“Meteorite, not bomb. A heavy meteorite falling with great speed could have caused the big sound in the skies and the crater on the earth surface at Attakuruki village in Krishnagiri district on Friday, the experts who have examined the site have said.
It was most probably a meteorite according to the preliminary report from the forensic scientists and the geological survey experts after studying the samples of earth and rocks at the small crater,” district superintendent of police Ms Aneesha Hussain told this newspaper.
Insisting that it was not an explosion caused by the dropping of a bomb by an IAF plane, as was feared by the villagers and even some local officials, Ms Hussain said the loud noise, resembling a helicopter flight, could have been caused “when a very heavy object, perhaps a meteorite, entered the atmosphere with great speed.” Several locals were still apprehensive that the big bang and the crater were caused by the accidental dropping of a bomb by an IAF trainee pilot.
“The blast impact shook the houses and made us run out of homes,” recalled K. Srinivasan, 30, a local. IAF spokesman Wing Commander M. Upasany firmly ruled out IAF involvement in the Friday incident. “I have checked with our Bengaluru headquarters. We have no information on any ‘bombing’ or other accident involving IAF planes at Attakuriki,” he told this newspaper.” (Deccan Chronicle, September 14, 2008)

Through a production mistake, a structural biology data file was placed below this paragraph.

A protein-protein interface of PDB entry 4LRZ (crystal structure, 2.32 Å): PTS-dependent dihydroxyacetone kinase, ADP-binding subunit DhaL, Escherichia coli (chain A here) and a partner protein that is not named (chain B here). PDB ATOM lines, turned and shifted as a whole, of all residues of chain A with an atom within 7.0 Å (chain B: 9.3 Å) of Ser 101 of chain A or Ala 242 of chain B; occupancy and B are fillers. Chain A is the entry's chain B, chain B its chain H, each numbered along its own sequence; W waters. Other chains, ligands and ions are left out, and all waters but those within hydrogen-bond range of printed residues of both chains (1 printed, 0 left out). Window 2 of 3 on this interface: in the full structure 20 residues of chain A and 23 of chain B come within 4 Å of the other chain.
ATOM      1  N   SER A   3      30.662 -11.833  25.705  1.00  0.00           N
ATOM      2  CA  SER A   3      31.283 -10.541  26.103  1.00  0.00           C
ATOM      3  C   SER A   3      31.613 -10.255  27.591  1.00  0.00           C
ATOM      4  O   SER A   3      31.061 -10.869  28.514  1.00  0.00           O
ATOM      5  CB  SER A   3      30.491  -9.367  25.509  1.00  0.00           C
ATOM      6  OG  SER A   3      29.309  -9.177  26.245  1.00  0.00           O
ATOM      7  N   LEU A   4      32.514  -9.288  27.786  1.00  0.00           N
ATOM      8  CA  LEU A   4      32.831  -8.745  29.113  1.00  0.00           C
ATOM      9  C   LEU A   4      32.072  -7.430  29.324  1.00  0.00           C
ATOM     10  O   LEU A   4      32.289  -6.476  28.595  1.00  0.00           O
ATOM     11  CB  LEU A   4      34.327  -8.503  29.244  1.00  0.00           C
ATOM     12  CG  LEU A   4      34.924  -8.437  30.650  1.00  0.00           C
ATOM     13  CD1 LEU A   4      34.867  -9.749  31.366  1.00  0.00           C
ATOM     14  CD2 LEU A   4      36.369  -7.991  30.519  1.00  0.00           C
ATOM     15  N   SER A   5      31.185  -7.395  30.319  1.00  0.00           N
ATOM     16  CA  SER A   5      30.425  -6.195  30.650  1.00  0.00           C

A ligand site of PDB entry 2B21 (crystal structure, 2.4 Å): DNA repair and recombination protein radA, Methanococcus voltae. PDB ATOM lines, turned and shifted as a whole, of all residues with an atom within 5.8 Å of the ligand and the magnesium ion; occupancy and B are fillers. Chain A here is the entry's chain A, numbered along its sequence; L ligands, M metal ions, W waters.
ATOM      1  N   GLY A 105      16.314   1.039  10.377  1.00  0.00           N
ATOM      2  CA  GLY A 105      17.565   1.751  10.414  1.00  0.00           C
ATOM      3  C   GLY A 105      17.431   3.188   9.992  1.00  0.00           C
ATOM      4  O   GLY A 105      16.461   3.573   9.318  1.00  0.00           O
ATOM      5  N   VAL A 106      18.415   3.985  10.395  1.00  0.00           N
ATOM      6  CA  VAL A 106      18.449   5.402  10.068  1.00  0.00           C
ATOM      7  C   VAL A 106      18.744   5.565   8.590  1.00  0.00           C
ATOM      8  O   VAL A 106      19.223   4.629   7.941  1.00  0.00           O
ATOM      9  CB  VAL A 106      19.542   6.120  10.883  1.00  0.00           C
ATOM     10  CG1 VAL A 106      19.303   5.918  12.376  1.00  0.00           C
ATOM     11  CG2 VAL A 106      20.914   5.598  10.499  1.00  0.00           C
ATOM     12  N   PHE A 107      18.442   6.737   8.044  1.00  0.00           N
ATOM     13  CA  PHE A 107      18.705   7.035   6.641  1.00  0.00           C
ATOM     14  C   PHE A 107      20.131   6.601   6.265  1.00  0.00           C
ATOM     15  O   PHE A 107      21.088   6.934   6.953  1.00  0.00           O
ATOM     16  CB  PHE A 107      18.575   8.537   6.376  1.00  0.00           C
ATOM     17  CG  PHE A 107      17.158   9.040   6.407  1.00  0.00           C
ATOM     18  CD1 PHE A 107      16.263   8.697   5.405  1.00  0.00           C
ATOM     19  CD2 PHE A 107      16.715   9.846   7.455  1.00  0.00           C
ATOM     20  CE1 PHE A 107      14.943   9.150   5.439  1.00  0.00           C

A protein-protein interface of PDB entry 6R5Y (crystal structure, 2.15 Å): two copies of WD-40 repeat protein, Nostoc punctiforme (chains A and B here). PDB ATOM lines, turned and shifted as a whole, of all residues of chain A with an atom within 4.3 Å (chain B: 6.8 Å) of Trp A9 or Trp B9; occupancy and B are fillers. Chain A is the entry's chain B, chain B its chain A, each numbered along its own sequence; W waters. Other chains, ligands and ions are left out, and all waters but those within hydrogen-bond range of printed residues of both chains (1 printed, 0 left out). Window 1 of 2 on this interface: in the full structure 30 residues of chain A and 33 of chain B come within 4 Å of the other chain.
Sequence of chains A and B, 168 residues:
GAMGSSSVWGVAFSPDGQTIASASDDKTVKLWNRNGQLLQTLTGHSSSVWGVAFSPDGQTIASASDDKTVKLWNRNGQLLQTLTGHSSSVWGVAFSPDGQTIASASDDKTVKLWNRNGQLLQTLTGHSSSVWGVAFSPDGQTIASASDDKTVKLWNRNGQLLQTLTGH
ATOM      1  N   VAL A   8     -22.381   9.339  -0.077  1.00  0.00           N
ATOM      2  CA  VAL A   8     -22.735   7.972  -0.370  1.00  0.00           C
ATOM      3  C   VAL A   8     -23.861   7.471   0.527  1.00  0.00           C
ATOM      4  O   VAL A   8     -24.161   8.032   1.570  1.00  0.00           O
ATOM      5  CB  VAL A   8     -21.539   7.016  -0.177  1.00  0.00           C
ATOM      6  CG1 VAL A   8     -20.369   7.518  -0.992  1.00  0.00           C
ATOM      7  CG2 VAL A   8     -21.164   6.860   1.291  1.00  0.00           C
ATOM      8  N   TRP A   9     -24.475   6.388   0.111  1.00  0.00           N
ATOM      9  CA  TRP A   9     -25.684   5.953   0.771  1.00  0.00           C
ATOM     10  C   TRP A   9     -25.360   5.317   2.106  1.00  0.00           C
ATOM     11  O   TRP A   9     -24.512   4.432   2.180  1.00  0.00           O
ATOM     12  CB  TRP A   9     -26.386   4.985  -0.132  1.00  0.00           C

Analysis and classification of the meteorite
With the publication of the analysis results in the data base of the Meteoritical Bulletin the Hosur meteorite shower received a new name. It is now known as the Sulagiri meteorite (Meteoritical Bulletin, no. 96, MAPS 44). The meteorite was found to be of chondritic composition and been declared a LL6 type. Fragments and nearly complete individuals totalling 110 kg were recovered from the strewnfield.
Several months after the event, the Krishnagiri District website puiblished an additional report with photos of seven large specimens which were handed over to the authorities. The report says “nine pieces of meteorites were recovered by the Revenue authorities of Krishnagiri District and handed over to the concerned authorities arrived from the Geological Survey of India, Chennai for further research and analysis.” The Krishnagiri District website with the meteorite feature can be viewed here.